Real Skills vs. Learned Behavior: What’s the Difference?

The truth is that there is a huge difference between a skill and a behavior — a difference too frequently ignored by plastics manufacturers, to the company’s detriment. Skills are what make effective engineers, technicians, and operators in your production floor — while learned behavior involves mimicking what a fellow employee is doing.

Are your employees developing skills or just learning behaviors from their fellow employees? That’s a big question that’s critical to your company’s success.

Real Skills

The Merriam-Webster dictionary defines skill as ‘a learned power of doing something competently.’ Applicable skills contain many components — such as an understanding of how a task is to be properly performed, how things work, and why the task is done in that manner. Beyond the mere how-and-why, turning a task into a skill also requires practice.

Skills involve knowing…

  • Who is responsible for performing the task
  • How the equipment or system works
  • Why the task is done in the required manner
  • What is expected when it is done correctly
  • Where to turn if things go differently than expected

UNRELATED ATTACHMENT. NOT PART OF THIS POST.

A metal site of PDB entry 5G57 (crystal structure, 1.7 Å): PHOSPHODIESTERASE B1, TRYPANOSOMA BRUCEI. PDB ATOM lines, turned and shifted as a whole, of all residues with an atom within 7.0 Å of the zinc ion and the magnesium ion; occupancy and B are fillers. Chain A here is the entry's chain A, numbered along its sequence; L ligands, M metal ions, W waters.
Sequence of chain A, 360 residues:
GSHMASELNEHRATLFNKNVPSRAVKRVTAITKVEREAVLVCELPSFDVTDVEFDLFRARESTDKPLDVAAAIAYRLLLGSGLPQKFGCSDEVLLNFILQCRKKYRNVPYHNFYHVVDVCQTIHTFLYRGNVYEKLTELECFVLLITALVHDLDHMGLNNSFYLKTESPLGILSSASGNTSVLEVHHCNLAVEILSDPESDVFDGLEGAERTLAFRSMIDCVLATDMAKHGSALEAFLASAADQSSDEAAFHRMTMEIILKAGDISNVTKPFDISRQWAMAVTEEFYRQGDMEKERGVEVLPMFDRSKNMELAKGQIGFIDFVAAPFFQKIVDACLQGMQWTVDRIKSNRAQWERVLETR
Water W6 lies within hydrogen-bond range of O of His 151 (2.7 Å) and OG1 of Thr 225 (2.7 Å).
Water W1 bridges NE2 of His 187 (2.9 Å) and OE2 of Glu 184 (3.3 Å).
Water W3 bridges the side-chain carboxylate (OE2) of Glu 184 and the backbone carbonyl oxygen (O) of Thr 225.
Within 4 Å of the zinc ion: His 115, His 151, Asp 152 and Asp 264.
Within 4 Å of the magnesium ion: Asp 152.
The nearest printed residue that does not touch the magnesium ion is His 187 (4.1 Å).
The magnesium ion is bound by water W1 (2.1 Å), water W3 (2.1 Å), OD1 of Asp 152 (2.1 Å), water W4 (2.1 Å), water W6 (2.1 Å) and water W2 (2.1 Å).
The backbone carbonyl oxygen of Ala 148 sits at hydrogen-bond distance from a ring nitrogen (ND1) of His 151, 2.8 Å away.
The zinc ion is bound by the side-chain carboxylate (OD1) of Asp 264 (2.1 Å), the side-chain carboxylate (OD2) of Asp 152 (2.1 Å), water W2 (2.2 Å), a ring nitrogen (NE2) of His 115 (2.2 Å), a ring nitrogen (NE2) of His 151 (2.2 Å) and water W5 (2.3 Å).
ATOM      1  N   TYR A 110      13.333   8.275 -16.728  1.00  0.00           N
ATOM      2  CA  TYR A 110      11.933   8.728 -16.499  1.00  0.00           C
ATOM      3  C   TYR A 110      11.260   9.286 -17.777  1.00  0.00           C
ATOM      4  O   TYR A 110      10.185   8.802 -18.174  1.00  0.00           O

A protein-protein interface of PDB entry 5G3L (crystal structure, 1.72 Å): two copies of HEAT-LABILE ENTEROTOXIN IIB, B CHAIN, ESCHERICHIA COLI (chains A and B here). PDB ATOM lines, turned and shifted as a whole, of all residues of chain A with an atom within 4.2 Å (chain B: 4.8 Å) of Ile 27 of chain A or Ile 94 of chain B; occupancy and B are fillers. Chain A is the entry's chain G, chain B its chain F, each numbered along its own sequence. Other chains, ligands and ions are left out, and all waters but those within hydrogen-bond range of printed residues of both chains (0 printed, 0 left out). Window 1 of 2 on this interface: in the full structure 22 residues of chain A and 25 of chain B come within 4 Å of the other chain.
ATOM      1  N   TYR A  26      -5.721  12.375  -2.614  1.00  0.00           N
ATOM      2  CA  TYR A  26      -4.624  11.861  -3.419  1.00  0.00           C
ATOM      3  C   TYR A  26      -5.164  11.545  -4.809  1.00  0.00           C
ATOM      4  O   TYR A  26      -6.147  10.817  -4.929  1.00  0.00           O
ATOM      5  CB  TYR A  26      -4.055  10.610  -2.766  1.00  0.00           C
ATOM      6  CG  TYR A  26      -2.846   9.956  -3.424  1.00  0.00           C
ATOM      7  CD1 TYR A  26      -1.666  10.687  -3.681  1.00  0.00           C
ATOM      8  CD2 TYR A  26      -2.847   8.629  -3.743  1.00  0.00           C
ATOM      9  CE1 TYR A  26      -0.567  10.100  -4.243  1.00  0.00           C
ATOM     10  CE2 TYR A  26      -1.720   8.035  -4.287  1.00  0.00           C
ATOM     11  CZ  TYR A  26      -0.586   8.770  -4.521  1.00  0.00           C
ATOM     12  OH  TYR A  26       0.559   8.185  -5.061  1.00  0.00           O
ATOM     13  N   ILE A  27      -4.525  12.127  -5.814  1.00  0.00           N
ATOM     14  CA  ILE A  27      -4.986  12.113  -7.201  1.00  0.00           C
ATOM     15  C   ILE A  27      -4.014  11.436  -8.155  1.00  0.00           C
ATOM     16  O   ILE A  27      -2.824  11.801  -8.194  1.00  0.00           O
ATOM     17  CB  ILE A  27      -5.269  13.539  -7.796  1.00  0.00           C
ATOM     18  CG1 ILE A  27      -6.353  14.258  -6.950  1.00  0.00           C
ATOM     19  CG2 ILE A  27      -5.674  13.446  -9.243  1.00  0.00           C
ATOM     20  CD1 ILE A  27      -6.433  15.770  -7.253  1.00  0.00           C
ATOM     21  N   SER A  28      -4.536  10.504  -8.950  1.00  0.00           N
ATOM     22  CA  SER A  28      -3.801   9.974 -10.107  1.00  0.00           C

Skilled employees are the ones who can improve a procedure, identify an incorrect procedure, notice inconsistencies, and correct an issue. Furthermore, a skilled employee will recognize a problem they are not trained to handle — and they’ll inform the right person in order to resolve the issue.

Learned Behavior

Learned behavior is merely a compilation of responses to stimuli: an employee watches a fellow employee respond to a situation in a certain way and learns a response. The more times they see fellow employees do something, the more likely they are to respond in the same manner. Such a response does not involve much thinking as much as reacting with similar responses as their co-workers. The biggest downside to this process is that bad work habits are often transferred from one employee. This why shadowing should never be the primary method of instruction.

Learned behavior involves…

  • Shadowing others to learn their habits
  • Mimicking their behavior when possible
  • Relying on memory when things go wrong

Learned behavior is often the fastest way to get an employee on the production floor — doing something simple like sorting parts or moving material. Over time, plastics companies need to expand the knowledge and capability of their workforce. No company can expect to production improvements with learned behavior alone. Furthermore, employees training in this manner are incapable of quickly adapting to future changes in product, materials, equipment, or procedures.

Developing real skills is the only way your employees can quickly and confidently adapt to new equipment, products, materials, procedures, or processes. Routsis Training proudly delivers skills-based learning. Click here for more information about our company-wide training products and services.

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